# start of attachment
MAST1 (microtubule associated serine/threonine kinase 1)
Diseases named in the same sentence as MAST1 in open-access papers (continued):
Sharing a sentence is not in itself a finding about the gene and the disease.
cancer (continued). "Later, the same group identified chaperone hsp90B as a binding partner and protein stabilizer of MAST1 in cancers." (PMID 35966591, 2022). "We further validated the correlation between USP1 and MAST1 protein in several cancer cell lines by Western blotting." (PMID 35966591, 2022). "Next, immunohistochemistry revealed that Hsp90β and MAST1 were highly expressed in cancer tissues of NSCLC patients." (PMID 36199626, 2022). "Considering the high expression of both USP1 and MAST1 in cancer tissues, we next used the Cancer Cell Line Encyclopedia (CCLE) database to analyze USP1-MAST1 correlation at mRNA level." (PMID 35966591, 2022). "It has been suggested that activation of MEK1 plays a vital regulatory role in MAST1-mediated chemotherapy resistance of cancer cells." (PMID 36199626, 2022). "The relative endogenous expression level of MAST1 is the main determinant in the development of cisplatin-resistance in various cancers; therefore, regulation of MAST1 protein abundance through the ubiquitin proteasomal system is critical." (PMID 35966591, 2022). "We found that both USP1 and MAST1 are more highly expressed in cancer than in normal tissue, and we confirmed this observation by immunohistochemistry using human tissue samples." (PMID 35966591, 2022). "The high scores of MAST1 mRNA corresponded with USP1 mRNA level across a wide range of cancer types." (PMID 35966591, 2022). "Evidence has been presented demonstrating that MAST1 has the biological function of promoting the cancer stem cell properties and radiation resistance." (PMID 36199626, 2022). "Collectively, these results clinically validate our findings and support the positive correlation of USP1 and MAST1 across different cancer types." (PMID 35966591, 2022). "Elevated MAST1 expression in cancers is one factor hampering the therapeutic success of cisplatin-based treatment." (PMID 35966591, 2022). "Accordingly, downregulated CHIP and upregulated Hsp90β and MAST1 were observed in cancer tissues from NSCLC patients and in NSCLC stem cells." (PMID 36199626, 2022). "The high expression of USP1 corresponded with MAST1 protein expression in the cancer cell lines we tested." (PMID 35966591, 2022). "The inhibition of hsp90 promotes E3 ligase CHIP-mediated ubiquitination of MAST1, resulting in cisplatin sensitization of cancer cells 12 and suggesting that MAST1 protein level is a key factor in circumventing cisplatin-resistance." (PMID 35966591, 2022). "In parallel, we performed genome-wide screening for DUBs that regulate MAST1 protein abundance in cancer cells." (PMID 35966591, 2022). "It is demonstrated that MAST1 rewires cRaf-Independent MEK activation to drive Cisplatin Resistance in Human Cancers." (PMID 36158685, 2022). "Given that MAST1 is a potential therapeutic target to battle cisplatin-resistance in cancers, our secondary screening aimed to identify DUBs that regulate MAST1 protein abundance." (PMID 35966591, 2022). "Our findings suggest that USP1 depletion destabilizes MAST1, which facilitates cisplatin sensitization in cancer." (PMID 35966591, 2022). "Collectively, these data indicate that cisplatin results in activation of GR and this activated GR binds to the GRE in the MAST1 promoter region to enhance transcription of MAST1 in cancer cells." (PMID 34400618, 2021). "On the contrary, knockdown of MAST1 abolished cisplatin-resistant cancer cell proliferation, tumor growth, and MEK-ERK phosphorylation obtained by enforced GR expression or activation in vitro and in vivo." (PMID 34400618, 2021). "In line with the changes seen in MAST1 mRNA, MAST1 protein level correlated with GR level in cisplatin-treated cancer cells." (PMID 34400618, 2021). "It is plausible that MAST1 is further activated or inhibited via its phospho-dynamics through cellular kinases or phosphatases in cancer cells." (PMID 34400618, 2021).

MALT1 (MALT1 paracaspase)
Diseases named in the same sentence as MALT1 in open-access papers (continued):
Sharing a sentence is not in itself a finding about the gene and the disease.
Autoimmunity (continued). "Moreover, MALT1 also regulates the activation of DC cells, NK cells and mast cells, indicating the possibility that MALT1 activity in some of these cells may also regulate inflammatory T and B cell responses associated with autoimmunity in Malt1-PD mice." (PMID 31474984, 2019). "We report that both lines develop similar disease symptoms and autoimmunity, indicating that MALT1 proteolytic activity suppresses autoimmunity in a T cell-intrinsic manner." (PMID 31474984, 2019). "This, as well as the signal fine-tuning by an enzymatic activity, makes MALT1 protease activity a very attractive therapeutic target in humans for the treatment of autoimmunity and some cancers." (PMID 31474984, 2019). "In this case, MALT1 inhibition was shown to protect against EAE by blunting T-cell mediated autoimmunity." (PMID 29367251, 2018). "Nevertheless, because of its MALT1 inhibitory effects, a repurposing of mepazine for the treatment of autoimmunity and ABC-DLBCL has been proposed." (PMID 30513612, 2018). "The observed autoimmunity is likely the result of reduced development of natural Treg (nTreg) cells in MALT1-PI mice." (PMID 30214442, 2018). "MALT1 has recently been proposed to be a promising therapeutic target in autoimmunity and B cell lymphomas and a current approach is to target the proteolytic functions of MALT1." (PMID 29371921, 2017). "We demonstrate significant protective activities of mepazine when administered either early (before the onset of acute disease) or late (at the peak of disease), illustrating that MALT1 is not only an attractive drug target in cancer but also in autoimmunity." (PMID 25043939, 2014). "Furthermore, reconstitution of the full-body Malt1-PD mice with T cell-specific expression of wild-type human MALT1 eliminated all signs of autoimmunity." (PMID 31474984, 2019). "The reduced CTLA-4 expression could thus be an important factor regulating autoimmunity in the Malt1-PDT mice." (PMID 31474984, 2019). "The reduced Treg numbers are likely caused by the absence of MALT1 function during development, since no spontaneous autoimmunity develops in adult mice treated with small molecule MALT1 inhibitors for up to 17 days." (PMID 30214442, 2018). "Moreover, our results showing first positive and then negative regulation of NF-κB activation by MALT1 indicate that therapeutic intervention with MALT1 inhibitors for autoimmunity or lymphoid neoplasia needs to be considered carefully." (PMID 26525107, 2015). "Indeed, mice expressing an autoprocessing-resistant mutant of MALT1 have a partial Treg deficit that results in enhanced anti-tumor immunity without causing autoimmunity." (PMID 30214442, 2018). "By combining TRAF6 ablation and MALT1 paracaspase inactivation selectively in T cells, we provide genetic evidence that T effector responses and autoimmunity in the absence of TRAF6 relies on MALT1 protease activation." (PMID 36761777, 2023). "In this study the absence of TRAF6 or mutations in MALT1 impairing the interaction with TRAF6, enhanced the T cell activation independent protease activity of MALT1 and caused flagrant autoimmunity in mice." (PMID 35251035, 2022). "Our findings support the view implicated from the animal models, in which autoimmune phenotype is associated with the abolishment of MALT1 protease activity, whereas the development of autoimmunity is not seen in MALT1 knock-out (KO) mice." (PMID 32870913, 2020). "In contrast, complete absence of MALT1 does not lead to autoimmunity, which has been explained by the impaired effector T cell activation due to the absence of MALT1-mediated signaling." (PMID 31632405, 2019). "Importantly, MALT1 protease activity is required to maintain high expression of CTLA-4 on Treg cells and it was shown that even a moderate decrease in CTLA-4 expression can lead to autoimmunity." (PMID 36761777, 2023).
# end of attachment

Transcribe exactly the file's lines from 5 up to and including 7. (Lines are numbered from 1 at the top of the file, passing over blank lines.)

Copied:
MALT1 (MALT1 paracaspase)
Diseases named in the same sentence as MALT1 in open-access papers (continued):
Sharing a sentence is not in itself a finding about the gene and the disease.